Vitamin C also plays a role in cardiovascular health. According to Nobel Prize-winning scientist, Linus Pauling, heart disease is linked to vitamin C deficiency.
His statement is supported by a study published in the International Journal for Molecular Sciences. Results show that people with vitamin C deficiency are at a higher risk of developing and dying of cardiovascular diseases. Recent reviews point to its antioxidative properties and role in collagen production to explain how it can boost cardiovascular health.
Despite these benefits, myths about vitamin C continue to spread. Here are six of them, debunked:
There are 60,000 studies on vitamin C on PubMed alone, says Dr. Thomas Levy in his book Primal Panacea, a board-certified cardiologist and a long-time proponent of high-dosage vitamin C.
He dubs the claim as "medical malpractice" especially when it comes from a physician.
In 2016, Dr. Paul Marik of Sentara Norfolk General Hospital found that vitamin C is effective in preventing death among patients suffering from sepsis. Combining it with corticosteroids and the vitamin thiamine, he treated 150 sepsis patients after being able to save a critically ill sepsis patient. Of the 150, only one person died from sepsis infection. (Related: Death by sepsis reduced by 87% with progressive vitamin C treatment.)
Levy lends further support on the efficacy of vitamin C. His assertion that it is a powerful nutrient to fight several diseases including heart disease has earned over 1,100 citations from peer-reviewed journals.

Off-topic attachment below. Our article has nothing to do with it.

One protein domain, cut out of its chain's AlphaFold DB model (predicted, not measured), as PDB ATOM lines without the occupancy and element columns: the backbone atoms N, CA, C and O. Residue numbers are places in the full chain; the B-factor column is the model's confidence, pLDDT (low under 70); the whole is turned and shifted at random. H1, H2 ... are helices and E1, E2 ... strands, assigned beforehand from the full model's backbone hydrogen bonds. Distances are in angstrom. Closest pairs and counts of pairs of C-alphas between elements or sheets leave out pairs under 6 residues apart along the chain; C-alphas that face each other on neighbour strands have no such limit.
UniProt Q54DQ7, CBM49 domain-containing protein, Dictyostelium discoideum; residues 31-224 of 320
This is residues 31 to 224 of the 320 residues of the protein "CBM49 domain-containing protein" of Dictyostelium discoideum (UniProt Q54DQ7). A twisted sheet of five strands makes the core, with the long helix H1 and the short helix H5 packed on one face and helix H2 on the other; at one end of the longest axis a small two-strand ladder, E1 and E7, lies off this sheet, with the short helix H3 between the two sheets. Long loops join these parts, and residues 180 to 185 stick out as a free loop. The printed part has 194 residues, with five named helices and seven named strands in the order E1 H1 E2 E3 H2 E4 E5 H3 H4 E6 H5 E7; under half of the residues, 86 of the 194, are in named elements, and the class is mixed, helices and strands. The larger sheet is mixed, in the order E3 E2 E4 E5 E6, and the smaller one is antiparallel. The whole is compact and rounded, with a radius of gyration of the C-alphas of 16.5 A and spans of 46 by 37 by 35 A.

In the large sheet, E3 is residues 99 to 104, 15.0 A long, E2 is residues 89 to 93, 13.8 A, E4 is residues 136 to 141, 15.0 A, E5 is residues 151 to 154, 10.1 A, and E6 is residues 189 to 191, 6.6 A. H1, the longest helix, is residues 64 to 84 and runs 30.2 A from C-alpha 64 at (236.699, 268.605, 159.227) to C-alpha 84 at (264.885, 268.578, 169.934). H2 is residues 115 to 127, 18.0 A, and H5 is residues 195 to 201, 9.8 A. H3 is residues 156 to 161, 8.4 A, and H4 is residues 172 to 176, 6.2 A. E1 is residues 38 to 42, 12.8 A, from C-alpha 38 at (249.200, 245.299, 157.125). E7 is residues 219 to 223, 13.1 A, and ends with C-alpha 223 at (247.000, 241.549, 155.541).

He has also referenced more than 1,200 studies backing the benefits of vitamin C -- a number that only "scratches the surface" of its therapeutic abilities.
The recommended daily intake of vitamin C is between 70 to 90 mg, though adults can have 2,000 mg a day or even more. Too much of the maximum limit, however, does not yield harmful side effects.
A recent example is a one-year-old girl who died after being injected with sodium chloride 20 times more than the recommended dose. The child was undergoing her last chemotherapy session even after she was described as cancer-free by doctors.
A study from Oregon State University showed that taking more than 1,500 mg of vitamin C daily did not increase the risk of kidney stone formation compared to those consuming less than 250 mg daily.
While 60 mg of vitamin C is enough to avoid scurvy, a medical condition caused by vitamin C deficiency, a person needs 1,500 mg of vitamin C for it to take effect on the atherosclerosis in 60 percent of the population. That is equivalent to eating 15 red bell peppers or 20 oranges in a day. This is an improbable task considering the Standard American Diet is low in fruits and vegetables.
To achieve the recommended level, a person can take vitamin C supplements.
This is related to the idea that when a person urinates, he flushes unneeded nutrients from the body. But like water, excess vitamin C supplies the body with cardiovascular benefits before being flushed through urine.
Learn more about vitamin C and its role in overall health and wellness at Nutrients.news.